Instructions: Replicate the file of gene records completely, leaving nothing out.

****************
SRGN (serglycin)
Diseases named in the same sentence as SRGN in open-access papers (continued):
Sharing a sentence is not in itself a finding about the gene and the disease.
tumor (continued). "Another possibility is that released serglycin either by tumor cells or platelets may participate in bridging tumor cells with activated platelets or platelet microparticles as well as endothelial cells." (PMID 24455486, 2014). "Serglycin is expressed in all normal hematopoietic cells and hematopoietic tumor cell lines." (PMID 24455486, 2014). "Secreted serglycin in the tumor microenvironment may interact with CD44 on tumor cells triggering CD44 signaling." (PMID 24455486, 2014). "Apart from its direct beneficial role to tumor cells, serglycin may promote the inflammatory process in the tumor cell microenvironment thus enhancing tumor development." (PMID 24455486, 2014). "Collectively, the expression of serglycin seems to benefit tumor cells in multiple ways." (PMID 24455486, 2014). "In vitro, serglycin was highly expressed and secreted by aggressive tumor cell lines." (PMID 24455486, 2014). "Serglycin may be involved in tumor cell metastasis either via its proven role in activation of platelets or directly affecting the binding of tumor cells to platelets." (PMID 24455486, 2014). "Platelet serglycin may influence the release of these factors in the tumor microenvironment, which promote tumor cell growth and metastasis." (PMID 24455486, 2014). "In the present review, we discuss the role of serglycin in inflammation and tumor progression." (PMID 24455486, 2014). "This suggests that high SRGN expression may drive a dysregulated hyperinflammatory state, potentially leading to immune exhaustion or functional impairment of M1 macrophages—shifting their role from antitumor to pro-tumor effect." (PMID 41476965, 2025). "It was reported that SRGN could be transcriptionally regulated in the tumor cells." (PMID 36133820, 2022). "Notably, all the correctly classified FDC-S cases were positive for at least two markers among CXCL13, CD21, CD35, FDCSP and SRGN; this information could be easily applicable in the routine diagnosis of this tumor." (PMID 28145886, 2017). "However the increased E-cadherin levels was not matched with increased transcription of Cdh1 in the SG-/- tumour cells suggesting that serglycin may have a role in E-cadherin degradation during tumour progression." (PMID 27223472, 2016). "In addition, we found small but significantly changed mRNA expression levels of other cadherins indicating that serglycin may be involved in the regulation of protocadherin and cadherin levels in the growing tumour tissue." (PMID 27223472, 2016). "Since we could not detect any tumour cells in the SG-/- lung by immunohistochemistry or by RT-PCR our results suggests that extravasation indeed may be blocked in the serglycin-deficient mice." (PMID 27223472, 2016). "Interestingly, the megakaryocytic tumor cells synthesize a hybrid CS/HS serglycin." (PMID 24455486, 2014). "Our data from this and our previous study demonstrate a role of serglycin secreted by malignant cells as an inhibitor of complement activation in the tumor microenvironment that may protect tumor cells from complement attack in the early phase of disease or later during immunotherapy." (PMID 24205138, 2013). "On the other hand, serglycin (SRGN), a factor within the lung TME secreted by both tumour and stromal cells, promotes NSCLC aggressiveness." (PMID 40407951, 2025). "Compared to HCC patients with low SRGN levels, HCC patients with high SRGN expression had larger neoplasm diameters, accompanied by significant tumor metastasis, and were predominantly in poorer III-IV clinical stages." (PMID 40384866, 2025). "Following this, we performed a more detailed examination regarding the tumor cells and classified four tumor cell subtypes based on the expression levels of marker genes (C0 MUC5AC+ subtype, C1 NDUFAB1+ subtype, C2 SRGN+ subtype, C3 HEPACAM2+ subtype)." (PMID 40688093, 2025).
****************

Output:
SRGN (serglycin)
Diseases named in the same sentence as SRGN in open-access papers (continued):
Sharing a sentence is not in itself a finding about the gene and the disease.
tumor (continued). "Another possibility is that released serglycin either by tumor cells or platelets may participate in bridging tumor cells with activated platelets or platelet microparticles as well as endothelial cells." (PMID 24455486, 2014). "Serglycin is expressed in all normal hematopoietic cells and hematopoietic tumor cell lines." (PMID 24455486, 2014). "Secreted serglycin in the tumor microenvironment may interact with CD44 on tumor cells triggering CD44 signaling." (PMID 24455486, 2014). "Apart from its direct beneficial role to tumor cells, serglycin may promote the inflammatory process in the tumor cell microenvironment thus enhancing tumor development." (PMID 24455486, 2014). "Collectively, the expression of serglycin seems to benefit tumor cells in multiple ways." (PMID 24455486, 2014). "In vitro, serglycin was highly expressed and secreted by aggressive tumor cell lines." (PMID 24455486, 2014). "Serglycin may be involved in tumor cell metastasis either via its proven role in activation of platelets or directly affecting the binding of tumor cells to platelets." (PMID 24455486, 2014). "Platelet serglycin may influence the release of these factors in the tumor microenvironment, which promote tumor cell growth and metastasis." (PMID 24455486, 2014). "In the present review, we discuss the role of serglycin in inflammation and tumor progression." (PMID 24455486, 2014). "This suggests that high SRGN expression may drive a dysregulated hyperinflammatory state, potentially leading to immune exhaustion or functional impairment of M1 macrophages—shifting their role from antitumor to pro-tumor effect." (PMID 41476965, 2025). "It was reported that SRGN could be transcriptionally regulated in the tumor cells." (PMID 36133820, 2022). "Notably, all the correctly classified FDC-S cases were positive for at least two markers among CXCL13, CD21, CD35, FDCSP and SRGN; this information could be easily applicable in the routine diagnosis of this tumor." (PMID 28145886, 2017). "However the increased E-cadherin levels was not matched with increased transcription of Cdh1 in the SG-/- tumour cells suggesting that serglycin may have a role in E-cadherin degradation during tumour progression." (PMID 27223472, 2016). "In addition, we found small but significantly changed mRNA expression levels of other cadherins indicating that serglycin may be involved in the regulation of protocadherin and cadherin levels in the growing tumour tissue." (PMID 27223472, 2016). "Since we could not detect any tumour cells in the SG-/- lung by immunohistochemistry or by RT-PCR our results suggests that extravasation indeed may be blocked in the serglycin-deficient mice." (PMID 27223472, 2016). "Interestingly, the megakaryocytic tumor cells synthesize a hybrid CS/HS serglycin." (PMID 24455486, 2014). "Our data from this and our previous study demonstrate a role of serglycin secreted by malignant cells as an inhibitor of complement activation in the tumor microenvironment that may protect tumor cells from complement attack in the early phase of disease or later during immunotherapy." (PMID 24205138, 2013). "On the other hand, serglycin (SRGN), a factor within the lung TME secreted by both tumour and stromal cells, promotes NSCLC aggressiveness." (PMID 40407951, 2025). "Compared to HCC patients with low SRGN levels, HCC patients with high SRGN expression had larger neoplasm diameters, accompanied by significant tumor metastasis, and were predominantly in poorer III-IV clinical stages." (PMID 40384866, 2025). "Following this, we performed a more detailed examination regarding the tumor cells and classified four tumor cell subtypes based on the expression levels of marker genes (C0 MUC5AC+ subtype, C1 NDUFAB1+ subtype, C2 SRGN+ subtype, C3 HEPACAM2+ subtype)." (PMID 40688093, 2025).